It's rotator cuff strain indeed, but he says it will heal on its own. Now, it still bugs me nearly five weeks after the fact (and actually I feel it more now than I did when I visited the doctor, which is a little disturbing), but it's less that it's soooo painful and more that I'm worried it's warning me to be careful.
He told me some exercises to avoid (like shoulder and military press) but the vast majority are OK for me to do. He didn't even order x-rays.
And I asked him about the supplements I've been taking. He said he takes fish oil for his eyes and his heart, not for his joints. But he still endorsed that one. As for glucosamine and chondroitin, he advised me to save my money. He also pointed out my problem is actually with the tendons, not the joints. However, for what it's worth: 1) I've actually been clicking and snapping less lately, and 2) I was concerned about my joints because of those noises. I've already bought a three month supply of glucosamine and chondroitin, and I'll probably stick with them for that duration.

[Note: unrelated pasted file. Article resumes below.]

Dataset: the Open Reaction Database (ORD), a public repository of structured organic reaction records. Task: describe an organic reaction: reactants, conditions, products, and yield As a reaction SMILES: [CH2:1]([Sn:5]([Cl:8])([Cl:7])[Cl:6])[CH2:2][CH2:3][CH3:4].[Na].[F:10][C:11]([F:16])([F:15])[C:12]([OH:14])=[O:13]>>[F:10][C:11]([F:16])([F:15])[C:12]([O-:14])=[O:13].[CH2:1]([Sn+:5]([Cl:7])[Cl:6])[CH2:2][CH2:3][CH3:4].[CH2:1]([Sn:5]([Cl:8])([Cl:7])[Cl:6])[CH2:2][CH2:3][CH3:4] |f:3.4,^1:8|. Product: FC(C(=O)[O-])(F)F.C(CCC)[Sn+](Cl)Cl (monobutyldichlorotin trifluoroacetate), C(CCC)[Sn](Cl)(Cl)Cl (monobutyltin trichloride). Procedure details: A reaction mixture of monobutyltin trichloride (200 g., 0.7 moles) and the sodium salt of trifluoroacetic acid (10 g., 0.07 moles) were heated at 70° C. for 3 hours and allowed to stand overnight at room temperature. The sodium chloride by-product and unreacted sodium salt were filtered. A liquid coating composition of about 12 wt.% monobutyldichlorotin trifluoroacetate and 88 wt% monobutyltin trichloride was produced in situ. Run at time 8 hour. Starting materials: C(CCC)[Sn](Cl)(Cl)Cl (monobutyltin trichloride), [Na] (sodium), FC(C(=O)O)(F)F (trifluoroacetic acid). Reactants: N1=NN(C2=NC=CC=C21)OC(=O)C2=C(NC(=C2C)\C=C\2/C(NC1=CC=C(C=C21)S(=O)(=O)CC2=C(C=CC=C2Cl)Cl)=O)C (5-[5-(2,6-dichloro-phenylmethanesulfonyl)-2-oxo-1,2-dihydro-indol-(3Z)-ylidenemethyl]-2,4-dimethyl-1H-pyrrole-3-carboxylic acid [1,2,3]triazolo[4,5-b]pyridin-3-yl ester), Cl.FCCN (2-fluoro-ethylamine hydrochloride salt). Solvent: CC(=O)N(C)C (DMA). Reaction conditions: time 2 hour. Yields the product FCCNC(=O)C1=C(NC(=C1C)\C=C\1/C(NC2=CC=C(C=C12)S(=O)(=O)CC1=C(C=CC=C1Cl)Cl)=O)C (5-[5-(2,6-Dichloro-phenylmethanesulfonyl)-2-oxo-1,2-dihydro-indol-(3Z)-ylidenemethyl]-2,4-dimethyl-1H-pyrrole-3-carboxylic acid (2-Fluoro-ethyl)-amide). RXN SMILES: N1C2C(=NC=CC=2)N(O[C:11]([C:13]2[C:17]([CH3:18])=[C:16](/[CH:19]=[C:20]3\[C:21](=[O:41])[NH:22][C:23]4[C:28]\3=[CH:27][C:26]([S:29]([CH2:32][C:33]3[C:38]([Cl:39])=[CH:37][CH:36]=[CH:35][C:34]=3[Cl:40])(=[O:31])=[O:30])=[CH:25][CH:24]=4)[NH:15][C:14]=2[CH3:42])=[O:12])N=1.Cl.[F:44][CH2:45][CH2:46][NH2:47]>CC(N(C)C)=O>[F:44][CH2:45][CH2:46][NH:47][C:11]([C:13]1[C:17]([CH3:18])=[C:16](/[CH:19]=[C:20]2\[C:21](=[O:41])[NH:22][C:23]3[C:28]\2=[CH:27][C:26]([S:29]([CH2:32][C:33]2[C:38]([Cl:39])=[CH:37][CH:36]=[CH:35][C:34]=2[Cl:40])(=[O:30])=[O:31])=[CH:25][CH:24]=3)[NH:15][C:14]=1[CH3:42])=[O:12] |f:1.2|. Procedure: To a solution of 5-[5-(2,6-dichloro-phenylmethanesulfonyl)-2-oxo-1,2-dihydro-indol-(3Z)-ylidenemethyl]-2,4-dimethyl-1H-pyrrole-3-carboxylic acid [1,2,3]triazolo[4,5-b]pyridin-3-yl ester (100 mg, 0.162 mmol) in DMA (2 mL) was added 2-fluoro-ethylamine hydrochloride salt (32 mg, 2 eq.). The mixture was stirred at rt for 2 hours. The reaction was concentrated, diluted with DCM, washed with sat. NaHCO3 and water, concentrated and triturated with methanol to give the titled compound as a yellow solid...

He said to call him if the problem worsens but he definitely did not seem concerned, and didn't say anything about physical therapy.
At this point, I'm going to be more aggressive about icing it and taking ibuprofen (oddly, like I said, it worsened over the course of the week, and I have no idea why, but since two doctors have looked at it and said it's no biggie I really just need to give it more time I guess). Personally, I've never known ibuprofen to do much of anything for me, but the idea here is to bring down the irritation and then keep it down.